Do you need to see a doctor for that rash?

February 11, 2019 | by Kimberly McKinnon, D.O.
Categories: Healthy Driven Life

When a rash appears on our skin, often our first reaction is to buy some over-the-counter cream and wait for it to disappear.

There are times when that’s not the best approach.

Rashes are caused by a number of things, from allergies to viruses. Depending on the rash and its accompanying symptoms, you could need medical help to clear it up.

Some things that can cause a rash include:

  • Skin contact with something you’re allergic to
  • Food or drug allergies
  • Viruses (such as hand foot mouth disease or chickenpox)
  • Fungus and bacteria
  • Bug bites

Depending on the cause, the appearance of the rash can vary. Some rashes are dry and itchy, others are blotchy or form large hives.

Over-the-counter hydrocortisone cream will usually ease symptoms of rashes caused by allergies, such as poison ivy or poison oak. Sometimes, a poison ivy outbreak can require further medical attention.

See your primary care doctor or a dermatologist if your rash comes with:

  • Joint pain
  • A sore throat
  • A fever slightly above 100.4°F (38°C). Fevers with a rash could indicate a disease such as measles, shingles or scarlet fever.
  • Red streaks or tender areas near the rash
  • A recent tick bite or other insect bite. Ticks can transmit Lyme disease, which can cause a bullseye-shaped rash, among other symptoms.
  • Swelling of the tongue and/or lips, vomiting or trouble breathing. This can indicate a severe, life-threatening allergic reaction and requires immediate medical attention.

Also see a doctor if:

  • The rash hurts.
  • The rash is all over your body.
  • The rash appears suddenly and spreads quickly. This can happen with a severe allergic reaction, which requires immediate medical attention.
  • The rash becomes infected.
  • The rash doesn’t appear to be improving within 48 hours.

In the meantime, be gentle with your skin when you have a rash:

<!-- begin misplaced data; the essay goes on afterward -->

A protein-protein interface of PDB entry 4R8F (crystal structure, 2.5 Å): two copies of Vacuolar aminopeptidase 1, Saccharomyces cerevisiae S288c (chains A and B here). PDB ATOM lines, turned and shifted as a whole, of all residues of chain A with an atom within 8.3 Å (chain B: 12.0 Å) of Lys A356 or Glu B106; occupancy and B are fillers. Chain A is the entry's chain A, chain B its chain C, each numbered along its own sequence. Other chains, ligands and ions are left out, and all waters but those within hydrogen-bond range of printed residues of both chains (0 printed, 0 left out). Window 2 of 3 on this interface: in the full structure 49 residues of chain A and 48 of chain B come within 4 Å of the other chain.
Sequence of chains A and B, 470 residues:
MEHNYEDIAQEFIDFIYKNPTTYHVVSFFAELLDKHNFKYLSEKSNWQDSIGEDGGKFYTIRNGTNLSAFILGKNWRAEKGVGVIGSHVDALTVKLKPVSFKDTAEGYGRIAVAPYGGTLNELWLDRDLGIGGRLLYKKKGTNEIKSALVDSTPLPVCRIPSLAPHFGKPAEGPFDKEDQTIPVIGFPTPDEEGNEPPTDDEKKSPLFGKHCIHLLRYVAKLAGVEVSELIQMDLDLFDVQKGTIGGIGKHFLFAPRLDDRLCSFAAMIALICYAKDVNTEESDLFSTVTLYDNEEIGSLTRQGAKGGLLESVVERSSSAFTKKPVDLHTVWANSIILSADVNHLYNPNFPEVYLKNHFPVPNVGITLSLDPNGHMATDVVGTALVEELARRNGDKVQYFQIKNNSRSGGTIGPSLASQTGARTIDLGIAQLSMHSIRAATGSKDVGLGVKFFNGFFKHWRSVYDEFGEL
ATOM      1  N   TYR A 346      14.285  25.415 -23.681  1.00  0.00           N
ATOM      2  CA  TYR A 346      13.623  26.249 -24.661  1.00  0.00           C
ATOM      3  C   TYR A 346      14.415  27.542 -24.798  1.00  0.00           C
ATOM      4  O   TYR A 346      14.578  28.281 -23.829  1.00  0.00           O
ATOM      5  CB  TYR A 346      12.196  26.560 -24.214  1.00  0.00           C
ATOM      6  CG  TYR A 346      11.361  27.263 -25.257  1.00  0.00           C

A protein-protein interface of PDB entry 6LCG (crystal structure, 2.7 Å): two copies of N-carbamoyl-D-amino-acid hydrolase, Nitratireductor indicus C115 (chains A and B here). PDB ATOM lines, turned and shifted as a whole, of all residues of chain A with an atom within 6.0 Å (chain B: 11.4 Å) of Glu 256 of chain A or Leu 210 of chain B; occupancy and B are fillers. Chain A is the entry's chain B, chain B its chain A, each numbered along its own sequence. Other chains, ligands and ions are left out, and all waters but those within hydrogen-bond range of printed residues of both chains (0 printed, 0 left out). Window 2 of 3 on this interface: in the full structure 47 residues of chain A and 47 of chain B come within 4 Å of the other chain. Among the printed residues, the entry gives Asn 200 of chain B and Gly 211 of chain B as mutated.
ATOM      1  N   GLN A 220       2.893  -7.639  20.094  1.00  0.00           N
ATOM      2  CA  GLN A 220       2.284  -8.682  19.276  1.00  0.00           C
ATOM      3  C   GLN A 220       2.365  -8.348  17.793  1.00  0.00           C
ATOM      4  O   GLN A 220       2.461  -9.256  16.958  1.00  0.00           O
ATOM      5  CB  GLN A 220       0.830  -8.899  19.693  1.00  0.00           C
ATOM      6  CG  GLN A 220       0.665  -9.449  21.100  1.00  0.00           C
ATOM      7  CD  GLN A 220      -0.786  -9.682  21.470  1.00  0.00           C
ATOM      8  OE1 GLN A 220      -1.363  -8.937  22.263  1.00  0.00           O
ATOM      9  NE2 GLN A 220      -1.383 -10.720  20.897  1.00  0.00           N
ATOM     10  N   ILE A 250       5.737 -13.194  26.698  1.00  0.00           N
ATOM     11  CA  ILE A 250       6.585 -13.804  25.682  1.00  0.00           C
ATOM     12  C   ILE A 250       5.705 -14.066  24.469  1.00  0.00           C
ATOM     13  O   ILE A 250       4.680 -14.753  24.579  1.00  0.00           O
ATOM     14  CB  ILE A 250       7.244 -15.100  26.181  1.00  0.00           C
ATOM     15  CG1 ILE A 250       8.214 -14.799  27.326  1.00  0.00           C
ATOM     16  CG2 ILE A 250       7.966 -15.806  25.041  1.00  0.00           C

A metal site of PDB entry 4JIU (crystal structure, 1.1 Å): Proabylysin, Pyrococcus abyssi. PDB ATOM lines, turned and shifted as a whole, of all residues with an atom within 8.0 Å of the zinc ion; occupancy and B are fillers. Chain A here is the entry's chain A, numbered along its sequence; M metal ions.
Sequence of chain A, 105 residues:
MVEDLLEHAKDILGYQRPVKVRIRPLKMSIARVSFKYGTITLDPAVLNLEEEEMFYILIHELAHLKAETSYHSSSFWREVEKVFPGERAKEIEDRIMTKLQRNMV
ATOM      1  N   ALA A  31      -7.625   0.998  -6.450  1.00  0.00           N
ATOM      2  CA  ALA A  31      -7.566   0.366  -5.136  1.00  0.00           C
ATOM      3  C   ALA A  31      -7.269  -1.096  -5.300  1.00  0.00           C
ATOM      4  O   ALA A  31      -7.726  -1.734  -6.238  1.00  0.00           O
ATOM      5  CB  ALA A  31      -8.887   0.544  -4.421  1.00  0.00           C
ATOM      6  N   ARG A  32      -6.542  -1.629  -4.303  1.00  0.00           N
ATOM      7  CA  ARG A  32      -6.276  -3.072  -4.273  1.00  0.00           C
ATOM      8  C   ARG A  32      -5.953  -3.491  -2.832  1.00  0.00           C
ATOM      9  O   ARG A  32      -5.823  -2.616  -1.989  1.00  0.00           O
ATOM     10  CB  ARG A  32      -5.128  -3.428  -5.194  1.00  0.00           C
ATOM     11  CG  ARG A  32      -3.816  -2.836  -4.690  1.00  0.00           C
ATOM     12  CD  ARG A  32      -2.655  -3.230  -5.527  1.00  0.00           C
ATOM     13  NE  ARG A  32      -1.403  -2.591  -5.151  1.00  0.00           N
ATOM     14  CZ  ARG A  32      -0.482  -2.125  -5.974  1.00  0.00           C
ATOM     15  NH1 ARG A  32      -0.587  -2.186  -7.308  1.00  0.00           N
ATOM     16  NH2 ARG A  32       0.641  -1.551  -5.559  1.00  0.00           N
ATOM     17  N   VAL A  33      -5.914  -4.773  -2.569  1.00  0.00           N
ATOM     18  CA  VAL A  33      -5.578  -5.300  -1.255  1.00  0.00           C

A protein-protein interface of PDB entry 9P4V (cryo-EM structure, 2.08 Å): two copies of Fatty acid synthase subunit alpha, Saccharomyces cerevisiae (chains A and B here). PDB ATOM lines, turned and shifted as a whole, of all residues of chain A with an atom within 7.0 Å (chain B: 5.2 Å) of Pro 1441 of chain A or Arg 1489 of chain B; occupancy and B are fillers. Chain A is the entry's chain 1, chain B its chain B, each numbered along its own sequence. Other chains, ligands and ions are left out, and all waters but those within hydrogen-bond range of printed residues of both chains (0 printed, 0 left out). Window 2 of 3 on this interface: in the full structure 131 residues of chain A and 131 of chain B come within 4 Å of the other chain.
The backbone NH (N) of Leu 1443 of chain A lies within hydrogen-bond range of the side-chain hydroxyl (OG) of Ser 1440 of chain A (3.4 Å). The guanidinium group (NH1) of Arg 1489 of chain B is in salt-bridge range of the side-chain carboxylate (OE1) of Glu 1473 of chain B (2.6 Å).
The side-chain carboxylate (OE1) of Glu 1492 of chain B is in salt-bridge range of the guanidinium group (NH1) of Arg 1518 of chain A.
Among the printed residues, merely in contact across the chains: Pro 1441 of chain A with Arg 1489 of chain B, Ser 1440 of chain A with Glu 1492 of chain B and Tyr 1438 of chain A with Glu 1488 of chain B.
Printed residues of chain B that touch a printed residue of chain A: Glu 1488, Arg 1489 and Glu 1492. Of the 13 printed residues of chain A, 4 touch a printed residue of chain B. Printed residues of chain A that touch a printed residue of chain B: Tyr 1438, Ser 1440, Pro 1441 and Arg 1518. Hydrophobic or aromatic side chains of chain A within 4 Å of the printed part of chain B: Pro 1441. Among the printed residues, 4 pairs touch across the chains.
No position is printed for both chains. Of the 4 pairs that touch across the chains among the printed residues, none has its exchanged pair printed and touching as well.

• Use mild cleansers and avoid scented bar soap.
  • Wash with lukewarm water, not hot water, which can be drying.
  • Pat the rash dry, don’t rub.
  • Don’t cover the rash with gauze or clothing.
  • Stop using makeup or lotion that may have triggered the rash.
  • Try not to scratch the rash. Scratching could make it worse and could lead to infection.
  • Apply an over-the-counter hydrocortisone cream to the rash if it’s itchy. Calamine lotion can also help relieve rashes from chickenpox, poison ivy or poison oak.

Rashes are some of the most annoying symptoms we deal with, but the right medical care will have you comfortable in your own skin in no time.

Dr. Kimberly McKinnon, a family medicine physician with Elmhurst Memorial Medical Group, is accepting new patients in Hinsdale. View her profile and schedule an appointment online.

The dermatologists at Edward-Elmhurst Health have specialized training and state-of-the-art tools to help you with every kind of skin, hair and nail condition. Find a specialist.

Leave a Comment

|
genetic-screening

Genetic screening can provide vital health information

Genetic testing examines your DNA makeup, or your body’s chemical instructions inherited from your parents.

Read More

heat-stroke

Warning signs of heat stroke

Heat exhaustion and heat stroke are two levels of illness you can experience when your body loses its ability to...

Read More

MitraClip 2

Understanding and treating mitral valve disease

Edward Hospital is one of a handful of hospitals to offer MitraClip in the treatment of mitral valve regurgitation.

Read More